In the 1860 presidential election, Lincoln won only forty percent of the national popular vote. In ten southern States, he did not receive a single popular vote. Southerners perceived his elections as a threat to the right of slaveholders to take slaves into territories.” -Palomares John Merryman was arrested by Union Troops. When the Supreme Court Justice Judge demanded that the US military bring him before the court, Lincoln refused to accept the writ. At that point, Chief Justice Taney declared the suspension of habeas corpus unconstitutional. I wonder what Lincoln was hiding by suspending the writ? President George Bush suspended the writ of habeas corpus by signing into law the Military Commission Act of 2006. “The military commissions act grants the President of the Unite States unlimited authority in establishing and conducting military commissions to try persons held by the U.S. and considered to be unlawful enemy combatants in the global war on terrorism .
In addition, the act suspends the right of unlawful enemy combatants to present, or to have presented in their behalf, writs of habeas corpus. –habeascorpus.net Another example of a suspension of habeas corpus was a case of Ex Parte Dred Scott. He was a slave owned by a Physician. When the slave master died, it was promised to Dred Scott would be set free. Mr. Scott petitioned the courts for a Writ of Habeas Corpus. By the time it got to the U.S. Supreme court it was overturned. They determined that he was a slave, not a person according to the Constitution. This was extremely controversial. The wording of the Constitution prohibited him from being a freed slave. The word “slave was not considered to be “person”. “Responding to the attacks of 11 September 2001, the Bush administration launched its war against terrorism.
In the immediate wake of 9/11, the war enjoyed near unanimous support from both sides of the aisle and across citizenry. As the war continued, Administration employed terms such as “illegal combatant” and “enemy combatant” to buttress its campaign of arms with a campaign of words in which the world was put on notice that anyone who was not with the US was with the terrorist.” –(Niday, J) 2008. This put all Americans on high alert. It brought fear to many of us. We wanted everyone who looked to be of Arab descent out of our country. In conclusion, the Writ of Habeas Corpus was designed to give those a chance to speak their peace and prove their innocence. It is obvious that our President and Congress change the law as they see fit . This leads me to believe that we are in fear of terrorist attacking our country.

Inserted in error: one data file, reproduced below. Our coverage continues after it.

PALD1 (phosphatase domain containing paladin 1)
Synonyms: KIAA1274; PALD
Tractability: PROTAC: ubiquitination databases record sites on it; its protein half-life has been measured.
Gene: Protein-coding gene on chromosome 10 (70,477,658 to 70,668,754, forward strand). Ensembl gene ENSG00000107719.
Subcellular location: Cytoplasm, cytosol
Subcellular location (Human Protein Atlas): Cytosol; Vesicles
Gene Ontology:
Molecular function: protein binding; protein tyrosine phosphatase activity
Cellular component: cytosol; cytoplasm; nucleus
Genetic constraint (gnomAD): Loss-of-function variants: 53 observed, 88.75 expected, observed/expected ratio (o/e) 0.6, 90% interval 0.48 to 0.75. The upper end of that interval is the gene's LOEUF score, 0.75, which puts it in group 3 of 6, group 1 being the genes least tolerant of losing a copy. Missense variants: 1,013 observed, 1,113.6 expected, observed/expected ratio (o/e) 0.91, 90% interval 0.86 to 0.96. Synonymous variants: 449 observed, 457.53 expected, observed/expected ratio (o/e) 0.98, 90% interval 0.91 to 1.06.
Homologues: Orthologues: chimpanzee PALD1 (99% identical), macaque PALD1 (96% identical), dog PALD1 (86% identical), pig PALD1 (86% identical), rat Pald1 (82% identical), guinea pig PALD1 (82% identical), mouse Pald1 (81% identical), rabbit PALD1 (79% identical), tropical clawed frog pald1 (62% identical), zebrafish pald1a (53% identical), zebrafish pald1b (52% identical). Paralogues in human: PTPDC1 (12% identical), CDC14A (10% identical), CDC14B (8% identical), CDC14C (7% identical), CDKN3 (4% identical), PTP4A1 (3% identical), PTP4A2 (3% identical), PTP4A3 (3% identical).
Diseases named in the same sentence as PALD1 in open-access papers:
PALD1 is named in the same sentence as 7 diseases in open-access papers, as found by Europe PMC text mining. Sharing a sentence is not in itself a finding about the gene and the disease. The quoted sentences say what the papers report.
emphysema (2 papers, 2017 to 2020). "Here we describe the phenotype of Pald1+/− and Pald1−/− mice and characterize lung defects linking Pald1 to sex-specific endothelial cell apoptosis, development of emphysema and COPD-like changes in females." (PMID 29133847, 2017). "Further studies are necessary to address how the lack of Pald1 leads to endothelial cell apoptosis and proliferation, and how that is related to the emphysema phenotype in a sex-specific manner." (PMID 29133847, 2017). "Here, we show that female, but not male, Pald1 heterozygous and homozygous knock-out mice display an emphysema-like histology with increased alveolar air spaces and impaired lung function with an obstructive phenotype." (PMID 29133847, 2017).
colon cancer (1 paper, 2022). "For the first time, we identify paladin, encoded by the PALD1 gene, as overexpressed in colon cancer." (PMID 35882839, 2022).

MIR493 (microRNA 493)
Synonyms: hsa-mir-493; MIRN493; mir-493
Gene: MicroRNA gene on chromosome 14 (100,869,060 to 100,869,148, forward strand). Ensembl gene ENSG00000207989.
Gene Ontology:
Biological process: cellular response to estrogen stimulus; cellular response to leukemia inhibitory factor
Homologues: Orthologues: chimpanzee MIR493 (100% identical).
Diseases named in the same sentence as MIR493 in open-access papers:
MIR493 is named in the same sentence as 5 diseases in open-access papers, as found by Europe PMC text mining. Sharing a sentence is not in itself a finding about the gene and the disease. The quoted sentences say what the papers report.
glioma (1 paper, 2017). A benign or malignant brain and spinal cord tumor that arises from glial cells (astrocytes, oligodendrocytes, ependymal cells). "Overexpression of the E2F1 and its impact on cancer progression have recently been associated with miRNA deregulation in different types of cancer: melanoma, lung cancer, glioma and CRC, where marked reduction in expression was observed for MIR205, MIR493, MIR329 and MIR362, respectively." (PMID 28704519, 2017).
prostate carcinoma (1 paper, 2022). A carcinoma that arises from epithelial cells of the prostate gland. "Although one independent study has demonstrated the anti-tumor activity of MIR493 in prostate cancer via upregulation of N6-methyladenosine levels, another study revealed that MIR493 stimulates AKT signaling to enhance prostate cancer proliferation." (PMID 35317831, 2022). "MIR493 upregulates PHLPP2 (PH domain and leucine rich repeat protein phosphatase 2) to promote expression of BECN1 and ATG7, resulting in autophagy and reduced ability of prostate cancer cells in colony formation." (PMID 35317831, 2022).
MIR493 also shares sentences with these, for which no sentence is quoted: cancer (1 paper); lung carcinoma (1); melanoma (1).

We will go to any means to ensure safety if it means overriding our Constitution. The Wirt of Habeas Corpus has evolved over the years. I do not believe there are ways to make it just, right or fair as we continue to live in fear. Niday stated “If under the law, all enemy combatants are seen as having the same nature then, under the law, all enemy combatants should receive the same treatment. The language in the Constitution and various treaties, however does make a distinction between citizen and alien. This tells me that no matter what we may think or believe about our U.S. Constitution protecting us, there are always loopholes the government can get through to change it where it applies to their liking.
http://www.habeascorpus.net D’Anza, J.,V. (2008, Aug 25). Commentary: A look at the ‘boumediene v. bush’ decision. Daily Record. Retrieved from http://search.proquest.com/docview/345478611?accountid=32521
Foley, B. (2007). Guantanamo and beyond: Dangers of rigging the rules. Journal of Criminal Law & Criminology, 97 (4), 1009-10069. Retrieved from ProQuest
Levin-Waldman. (2012). American national government. San Diego, CS: Bridgepoint Education Inc
Niday, J. (2008. The war against terror as war against the Constitution. Canadian Review of American Studies, 38(1), 101-117 Reteieved from Academic Search Premier (EBSCOhost)database